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On Tommy Hanson, who helped me find my way seven years ago

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In the winter of 2008, I was 17 years old.

I got confused about the proper usage of their, there and they're. I understood the difference between your and you're, but I didn't care. Why should I?

In the winter of 2008, the Braves were also involved in trade rumors to land Padres ace Jake Peavy.

Being a fan of 17 years, I was instantly curious about bringing Peavy to Atlanta. It had been years since the club had the Maddux-Glavine-Smoltz trio to piss off hitters every five days. I wanted that level of dominance again. Peavy would be the ace the Braves so desperately needed.

But the problem was that the cost was going to be Tommy Hanson, arguably the game's best prospect at the time, armed with a disgusting fastball-curveball combination out of a lanky 6'6 frame. He wouldn't be moved under any circumstance.

I had never heard of Tommy Hanson before the 2008 offseason. I followed the team on TBS, but this was before the days of established baseball blogs and Twitter, where news about an emerging prospect could reach thousands within seconds. I didn't know about Tommy Hanson the same way I do the Braves' top prospects now.

The 2008 offseason sticks out to me not because of the Tommy Hanson rumors, but because it guided me to my love of writing.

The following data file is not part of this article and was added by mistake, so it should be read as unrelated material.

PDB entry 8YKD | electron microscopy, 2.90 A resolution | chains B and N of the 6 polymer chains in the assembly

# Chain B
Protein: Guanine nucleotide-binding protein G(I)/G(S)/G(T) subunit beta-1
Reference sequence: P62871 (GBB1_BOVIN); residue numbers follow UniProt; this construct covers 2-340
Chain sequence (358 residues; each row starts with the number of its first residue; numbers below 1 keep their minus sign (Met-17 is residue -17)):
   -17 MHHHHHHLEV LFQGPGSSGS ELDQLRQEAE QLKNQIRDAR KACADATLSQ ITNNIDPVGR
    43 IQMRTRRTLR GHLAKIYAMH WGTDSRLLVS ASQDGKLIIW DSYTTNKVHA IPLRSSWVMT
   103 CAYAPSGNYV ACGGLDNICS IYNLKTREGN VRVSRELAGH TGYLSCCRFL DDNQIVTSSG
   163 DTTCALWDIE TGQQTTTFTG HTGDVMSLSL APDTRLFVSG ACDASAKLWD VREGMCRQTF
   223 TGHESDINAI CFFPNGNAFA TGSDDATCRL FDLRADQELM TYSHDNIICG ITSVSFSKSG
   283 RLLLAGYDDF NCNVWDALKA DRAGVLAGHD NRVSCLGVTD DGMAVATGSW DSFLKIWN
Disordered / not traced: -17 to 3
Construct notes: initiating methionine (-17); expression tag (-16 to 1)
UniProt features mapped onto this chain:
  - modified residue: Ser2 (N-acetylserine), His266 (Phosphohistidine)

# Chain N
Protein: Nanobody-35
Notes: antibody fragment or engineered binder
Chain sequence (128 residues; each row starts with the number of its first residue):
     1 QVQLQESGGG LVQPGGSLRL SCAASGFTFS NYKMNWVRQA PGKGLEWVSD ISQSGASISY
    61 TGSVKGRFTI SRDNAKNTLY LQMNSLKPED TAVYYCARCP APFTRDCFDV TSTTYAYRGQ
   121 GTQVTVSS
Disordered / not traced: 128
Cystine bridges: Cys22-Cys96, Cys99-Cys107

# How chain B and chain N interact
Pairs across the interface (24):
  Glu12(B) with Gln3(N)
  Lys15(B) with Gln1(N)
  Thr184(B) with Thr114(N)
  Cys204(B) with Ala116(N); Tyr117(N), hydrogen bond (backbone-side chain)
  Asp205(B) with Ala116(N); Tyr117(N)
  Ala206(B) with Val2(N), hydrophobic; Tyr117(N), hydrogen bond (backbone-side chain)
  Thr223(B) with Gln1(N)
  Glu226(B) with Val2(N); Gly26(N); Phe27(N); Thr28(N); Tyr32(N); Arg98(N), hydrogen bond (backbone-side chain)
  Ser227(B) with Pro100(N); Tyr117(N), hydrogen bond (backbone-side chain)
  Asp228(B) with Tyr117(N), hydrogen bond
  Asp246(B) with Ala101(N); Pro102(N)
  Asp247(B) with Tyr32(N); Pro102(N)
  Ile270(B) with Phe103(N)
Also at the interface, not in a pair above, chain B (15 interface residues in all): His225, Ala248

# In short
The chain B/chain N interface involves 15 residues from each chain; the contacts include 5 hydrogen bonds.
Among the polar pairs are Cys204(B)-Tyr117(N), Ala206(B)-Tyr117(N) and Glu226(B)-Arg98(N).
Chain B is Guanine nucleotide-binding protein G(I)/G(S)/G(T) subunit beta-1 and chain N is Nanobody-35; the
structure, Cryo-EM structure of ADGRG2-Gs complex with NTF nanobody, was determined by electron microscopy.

I didn't get excited about too much when I was 17.

High school kinda sucked.

I was overweight and not as good at sports as I once was.

I had no idea what my future would hold, and, honestly, I didn't really care.

Tommy Hanson was so good and so exciting that it gave me something to get fully invested in. I was all-in.

I started to write about baseball after that 2008 offseason. I'm sure it was horrible. Hopefully those articles and blog entries are so buried in Google that they never appear again.

But even as a terrible 17-year-old writer, it gave me something to be passionate about. It gave me something to get better at each day.

Tommy Hanson helped guide me to where I'm at now, which is a good place. I won't be able to thank him for that, but I would like to think he knew his impact on me was far more than just balls and strikes.

Twenty-nine years of age is far too young. You will be missed.